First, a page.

Variations in Otolith-Zinc Concentrations of Brown Surgeonfish (Acanthurus nigrofuscus) Between Marine Protected Areas and Fished Reefs
Nichols, Matthew Austin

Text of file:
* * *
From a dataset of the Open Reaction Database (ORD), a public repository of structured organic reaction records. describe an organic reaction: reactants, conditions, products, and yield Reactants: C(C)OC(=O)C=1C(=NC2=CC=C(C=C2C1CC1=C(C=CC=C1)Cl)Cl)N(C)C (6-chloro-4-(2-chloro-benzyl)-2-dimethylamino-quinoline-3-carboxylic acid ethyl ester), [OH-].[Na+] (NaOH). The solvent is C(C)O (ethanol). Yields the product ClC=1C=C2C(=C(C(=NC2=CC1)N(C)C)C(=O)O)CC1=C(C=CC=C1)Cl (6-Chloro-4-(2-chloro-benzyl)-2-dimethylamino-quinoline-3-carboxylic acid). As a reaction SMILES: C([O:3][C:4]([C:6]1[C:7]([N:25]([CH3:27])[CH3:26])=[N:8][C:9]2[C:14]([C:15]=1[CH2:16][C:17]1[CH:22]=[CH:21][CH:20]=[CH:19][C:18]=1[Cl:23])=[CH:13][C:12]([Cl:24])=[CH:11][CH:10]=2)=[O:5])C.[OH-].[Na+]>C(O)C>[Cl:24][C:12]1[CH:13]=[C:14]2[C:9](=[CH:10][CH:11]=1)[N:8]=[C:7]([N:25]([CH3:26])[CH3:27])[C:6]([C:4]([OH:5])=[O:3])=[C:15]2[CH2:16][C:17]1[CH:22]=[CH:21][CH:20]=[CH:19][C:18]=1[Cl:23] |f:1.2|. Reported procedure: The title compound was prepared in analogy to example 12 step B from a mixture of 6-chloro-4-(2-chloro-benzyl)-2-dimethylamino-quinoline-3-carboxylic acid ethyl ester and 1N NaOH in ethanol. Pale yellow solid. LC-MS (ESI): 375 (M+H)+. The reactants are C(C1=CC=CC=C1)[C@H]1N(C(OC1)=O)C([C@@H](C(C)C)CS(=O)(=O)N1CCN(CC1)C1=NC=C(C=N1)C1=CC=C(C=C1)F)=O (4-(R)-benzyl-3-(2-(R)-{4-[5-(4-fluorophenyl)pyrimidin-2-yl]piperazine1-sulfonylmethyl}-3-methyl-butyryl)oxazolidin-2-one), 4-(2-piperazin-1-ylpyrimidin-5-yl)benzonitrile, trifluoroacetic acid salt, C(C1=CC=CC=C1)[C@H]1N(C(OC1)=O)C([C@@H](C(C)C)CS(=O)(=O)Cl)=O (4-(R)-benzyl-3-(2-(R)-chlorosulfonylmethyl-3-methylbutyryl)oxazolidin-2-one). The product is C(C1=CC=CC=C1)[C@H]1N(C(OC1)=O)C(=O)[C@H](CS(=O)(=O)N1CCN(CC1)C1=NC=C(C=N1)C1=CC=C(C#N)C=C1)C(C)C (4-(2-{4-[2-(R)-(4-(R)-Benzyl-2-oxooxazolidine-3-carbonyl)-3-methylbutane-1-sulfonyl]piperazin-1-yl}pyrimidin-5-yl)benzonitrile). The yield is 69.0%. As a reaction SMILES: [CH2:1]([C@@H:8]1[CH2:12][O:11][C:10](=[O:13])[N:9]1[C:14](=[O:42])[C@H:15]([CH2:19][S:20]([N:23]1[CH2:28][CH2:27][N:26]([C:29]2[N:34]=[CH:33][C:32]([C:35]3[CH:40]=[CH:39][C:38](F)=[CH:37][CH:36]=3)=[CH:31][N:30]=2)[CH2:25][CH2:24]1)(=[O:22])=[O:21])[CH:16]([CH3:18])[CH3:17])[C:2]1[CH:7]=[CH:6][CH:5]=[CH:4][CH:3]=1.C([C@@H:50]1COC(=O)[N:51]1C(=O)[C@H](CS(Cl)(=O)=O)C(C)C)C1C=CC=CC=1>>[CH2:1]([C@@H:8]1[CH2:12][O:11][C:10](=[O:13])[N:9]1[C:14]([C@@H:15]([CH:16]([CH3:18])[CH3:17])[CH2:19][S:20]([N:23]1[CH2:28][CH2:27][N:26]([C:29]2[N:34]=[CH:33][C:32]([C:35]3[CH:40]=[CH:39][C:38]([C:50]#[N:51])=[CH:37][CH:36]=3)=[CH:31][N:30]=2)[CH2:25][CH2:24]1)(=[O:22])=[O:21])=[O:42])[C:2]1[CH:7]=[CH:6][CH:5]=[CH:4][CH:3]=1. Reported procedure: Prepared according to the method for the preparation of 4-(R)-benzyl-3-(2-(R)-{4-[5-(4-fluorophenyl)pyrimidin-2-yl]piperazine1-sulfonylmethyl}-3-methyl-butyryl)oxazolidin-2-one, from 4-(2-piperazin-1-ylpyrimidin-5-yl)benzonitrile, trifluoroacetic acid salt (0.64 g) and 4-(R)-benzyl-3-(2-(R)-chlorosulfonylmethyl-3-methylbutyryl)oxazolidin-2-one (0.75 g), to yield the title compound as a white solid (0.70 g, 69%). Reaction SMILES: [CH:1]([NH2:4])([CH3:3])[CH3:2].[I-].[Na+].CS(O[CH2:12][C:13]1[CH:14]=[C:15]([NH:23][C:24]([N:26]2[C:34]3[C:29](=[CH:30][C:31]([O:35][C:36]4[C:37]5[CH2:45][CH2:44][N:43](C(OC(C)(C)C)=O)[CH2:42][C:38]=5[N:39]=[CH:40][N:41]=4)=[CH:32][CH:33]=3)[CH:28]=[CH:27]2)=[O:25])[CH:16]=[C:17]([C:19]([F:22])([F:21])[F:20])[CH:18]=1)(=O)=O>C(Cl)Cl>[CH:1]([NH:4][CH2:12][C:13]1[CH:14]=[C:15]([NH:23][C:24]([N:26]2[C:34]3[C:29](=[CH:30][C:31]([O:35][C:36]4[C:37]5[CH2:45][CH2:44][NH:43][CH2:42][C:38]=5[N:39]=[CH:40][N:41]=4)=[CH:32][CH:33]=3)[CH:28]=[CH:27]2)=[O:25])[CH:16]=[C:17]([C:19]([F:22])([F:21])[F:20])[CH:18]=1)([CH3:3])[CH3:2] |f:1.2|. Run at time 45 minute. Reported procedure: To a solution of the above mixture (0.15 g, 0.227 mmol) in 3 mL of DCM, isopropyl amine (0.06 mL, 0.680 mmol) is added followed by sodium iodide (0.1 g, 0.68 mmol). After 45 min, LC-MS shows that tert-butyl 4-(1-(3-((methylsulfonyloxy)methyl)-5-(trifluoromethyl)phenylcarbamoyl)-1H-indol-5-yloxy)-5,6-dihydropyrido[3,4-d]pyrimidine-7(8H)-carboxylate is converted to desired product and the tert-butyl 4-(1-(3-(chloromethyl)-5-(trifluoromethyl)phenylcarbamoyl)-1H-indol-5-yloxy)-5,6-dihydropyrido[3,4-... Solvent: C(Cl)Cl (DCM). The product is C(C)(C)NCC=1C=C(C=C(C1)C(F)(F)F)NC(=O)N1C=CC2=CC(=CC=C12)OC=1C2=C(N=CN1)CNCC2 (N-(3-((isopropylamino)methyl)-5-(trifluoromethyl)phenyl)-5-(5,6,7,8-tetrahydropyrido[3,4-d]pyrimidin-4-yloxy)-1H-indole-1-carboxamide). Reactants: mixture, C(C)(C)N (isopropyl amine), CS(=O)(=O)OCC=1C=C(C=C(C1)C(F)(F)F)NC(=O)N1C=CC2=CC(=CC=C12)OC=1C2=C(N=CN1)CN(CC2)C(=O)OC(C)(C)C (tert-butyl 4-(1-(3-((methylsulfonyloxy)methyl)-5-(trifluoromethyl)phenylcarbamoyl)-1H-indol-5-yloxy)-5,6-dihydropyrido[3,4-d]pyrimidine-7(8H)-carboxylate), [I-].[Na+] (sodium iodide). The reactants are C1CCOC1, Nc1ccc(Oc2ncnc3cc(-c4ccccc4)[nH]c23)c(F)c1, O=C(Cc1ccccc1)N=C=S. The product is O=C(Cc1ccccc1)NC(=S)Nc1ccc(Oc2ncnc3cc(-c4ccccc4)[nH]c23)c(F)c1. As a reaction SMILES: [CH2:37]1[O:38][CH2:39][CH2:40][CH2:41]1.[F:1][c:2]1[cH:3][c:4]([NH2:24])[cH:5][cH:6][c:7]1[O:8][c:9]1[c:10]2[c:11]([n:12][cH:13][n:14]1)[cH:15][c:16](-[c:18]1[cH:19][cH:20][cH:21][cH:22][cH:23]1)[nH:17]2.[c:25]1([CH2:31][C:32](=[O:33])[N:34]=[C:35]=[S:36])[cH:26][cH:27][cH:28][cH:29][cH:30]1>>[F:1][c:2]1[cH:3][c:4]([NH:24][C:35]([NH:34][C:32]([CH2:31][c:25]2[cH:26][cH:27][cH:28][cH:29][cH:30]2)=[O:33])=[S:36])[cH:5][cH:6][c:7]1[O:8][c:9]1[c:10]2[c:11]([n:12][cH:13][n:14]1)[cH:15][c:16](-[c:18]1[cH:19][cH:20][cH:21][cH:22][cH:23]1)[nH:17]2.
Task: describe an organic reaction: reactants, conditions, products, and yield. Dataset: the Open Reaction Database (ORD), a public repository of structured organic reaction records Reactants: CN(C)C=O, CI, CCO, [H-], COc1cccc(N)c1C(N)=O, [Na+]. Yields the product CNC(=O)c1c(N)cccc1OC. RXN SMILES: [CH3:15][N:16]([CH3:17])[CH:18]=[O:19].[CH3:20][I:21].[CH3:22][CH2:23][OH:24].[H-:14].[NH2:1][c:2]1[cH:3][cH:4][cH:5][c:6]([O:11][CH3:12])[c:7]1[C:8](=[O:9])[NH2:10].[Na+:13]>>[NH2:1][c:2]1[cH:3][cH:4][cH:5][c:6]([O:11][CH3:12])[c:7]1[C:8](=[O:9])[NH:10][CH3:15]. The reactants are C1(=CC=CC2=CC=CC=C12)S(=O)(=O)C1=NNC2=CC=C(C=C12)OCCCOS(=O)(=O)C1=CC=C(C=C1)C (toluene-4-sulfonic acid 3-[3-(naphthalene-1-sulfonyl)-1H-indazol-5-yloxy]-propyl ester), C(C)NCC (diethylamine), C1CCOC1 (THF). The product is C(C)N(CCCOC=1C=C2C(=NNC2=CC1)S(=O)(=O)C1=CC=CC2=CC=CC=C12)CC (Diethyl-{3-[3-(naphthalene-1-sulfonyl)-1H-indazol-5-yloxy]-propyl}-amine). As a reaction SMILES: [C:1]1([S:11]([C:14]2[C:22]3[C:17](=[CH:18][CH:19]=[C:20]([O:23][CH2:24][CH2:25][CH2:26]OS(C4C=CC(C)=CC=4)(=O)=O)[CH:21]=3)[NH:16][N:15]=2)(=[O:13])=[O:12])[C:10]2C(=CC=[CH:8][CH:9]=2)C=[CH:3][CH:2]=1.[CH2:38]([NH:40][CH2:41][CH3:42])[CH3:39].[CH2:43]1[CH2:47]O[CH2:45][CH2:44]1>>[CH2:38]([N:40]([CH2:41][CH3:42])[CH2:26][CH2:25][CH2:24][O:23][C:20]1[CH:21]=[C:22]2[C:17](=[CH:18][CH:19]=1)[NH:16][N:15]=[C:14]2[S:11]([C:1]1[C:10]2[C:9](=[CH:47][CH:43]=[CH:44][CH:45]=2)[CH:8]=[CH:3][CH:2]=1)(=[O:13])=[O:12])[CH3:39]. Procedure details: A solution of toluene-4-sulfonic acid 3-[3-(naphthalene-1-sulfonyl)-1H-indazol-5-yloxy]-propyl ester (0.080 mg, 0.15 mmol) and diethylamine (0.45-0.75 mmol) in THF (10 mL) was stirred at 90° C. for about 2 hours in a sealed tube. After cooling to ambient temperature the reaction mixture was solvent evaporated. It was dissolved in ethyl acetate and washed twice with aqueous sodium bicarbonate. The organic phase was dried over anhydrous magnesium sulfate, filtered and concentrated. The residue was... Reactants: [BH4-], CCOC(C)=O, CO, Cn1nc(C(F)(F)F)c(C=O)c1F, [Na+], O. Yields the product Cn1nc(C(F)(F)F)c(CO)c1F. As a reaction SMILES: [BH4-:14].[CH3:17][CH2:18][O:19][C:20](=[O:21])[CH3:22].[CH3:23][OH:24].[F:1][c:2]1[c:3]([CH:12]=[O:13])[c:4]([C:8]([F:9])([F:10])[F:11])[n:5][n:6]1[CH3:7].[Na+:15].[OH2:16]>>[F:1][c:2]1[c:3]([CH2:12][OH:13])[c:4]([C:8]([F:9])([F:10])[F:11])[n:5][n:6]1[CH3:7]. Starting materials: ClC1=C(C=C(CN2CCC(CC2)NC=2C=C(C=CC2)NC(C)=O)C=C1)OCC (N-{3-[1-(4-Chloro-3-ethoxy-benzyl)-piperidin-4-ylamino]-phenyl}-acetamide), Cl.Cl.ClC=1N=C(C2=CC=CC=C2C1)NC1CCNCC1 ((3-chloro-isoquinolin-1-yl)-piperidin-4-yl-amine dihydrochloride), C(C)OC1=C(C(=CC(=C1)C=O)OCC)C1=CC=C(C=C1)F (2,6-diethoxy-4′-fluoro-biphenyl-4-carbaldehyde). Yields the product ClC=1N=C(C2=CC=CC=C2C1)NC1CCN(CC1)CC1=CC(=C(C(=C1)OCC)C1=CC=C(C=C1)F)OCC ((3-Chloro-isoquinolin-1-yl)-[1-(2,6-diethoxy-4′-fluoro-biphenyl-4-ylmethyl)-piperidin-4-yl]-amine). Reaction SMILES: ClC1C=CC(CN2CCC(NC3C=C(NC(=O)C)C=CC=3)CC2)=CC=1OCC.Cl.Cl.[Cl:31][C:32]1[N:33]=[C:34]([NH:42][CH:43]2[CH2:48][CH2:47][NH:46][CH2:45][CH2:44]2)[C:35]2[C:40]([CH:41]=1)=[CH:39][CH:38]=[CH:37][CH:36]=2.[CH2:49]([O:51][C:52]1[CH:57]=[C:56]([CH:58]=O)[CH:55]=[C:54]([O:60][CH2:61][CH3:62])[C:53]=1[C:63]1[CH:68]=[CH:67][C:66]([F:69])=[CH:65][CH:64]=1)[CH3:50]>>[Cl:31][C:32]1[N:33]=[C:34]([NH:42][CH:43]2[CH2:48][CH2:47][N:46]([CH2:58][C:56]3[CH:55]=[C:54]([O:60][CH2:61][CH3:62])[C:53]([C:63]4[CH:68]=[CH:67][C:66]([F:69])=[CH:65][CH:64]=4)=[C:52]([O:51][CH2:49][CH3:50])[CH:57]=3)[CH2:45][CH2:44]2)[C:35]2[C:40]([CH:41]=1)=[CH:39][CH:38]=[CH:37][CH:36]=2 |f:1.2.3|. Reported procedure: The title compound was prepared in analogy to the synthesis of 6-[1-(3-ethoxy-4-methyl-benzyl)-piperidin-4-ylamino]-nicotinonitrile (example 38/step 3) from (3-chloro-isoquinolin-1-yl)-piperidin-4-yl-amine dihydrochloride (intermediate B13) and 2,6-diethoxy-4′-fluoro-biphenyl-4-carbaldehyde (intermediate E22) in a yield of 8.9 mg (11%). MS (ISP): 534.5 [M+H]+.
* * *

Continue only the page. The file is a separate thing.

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As human populations continue to increase, the growing reliance on exploited fish stocks has furthered patterns of declining body size and biomass worldwide. To mitigate these impacts, fisheries managers have implemented a variety of conservation strategies, including marine protected areas (MPA), as these serve as a refuge for fish, resulting in increases in numerous health metrics (fish density, biomass, body-size, and species diversity). By using fish otolith samples previously concluded to have physiological and morphometric differences between MPA and fished reef (FR) fish, this thesis explores the potential of using microchemical analysis of zinc (Zn) to reveal impacts MPAs might have on Brown Surgeonfish (Acanthurus nigrofuscus). To investigate this, the following research questions were proposed: (1) Is there a difference in otolith-Zn concentration between conspecific fish in MPAs and FRs? (2) Is there an age-based difference in otolith-Zn concentrations among conspecific fish and is this difference present between MPAs and FRs? (3) Is there a sex-based difference in otolith-Zn concentrations among conspecific fish and is this difference present between MPAs and FRs? Otoliths collected from fish captured within and outside MPAs in Zambales, Philippines, were sliced, aged, and analyzed by laser ablation inductively coupled plasma mass spectrometry (LA-ICP-MS). The collected data was calculated for statical significance using linear mixed-effects models (LMM). This study was able to conclude that otolith-Zn concentrations were effective in distinguishing differences between these conspecific fish by MPA status, age, and sex (p<0.0001, p<0.0001, and p=0.0351 respectively). However, these variables were not found to be statistically significant between interactions. Therefore, the microchemical analysis of otolith-Zn concentrations alone does not provide a completed picture of the effects MPAs have on these populations. Furthermore, higher otolith-Zn concentrations were expected from those populations previously determined to show healthier characteristics. Contrarily, the opposite observation was observed in this analysis and warrants additional research. It was only by combining the microchemical analysis, biological profile, literature, and morphometric sample data that we get a potential glimpse into the physiologic and behavioral response of A. nigrofuscus to protective zones.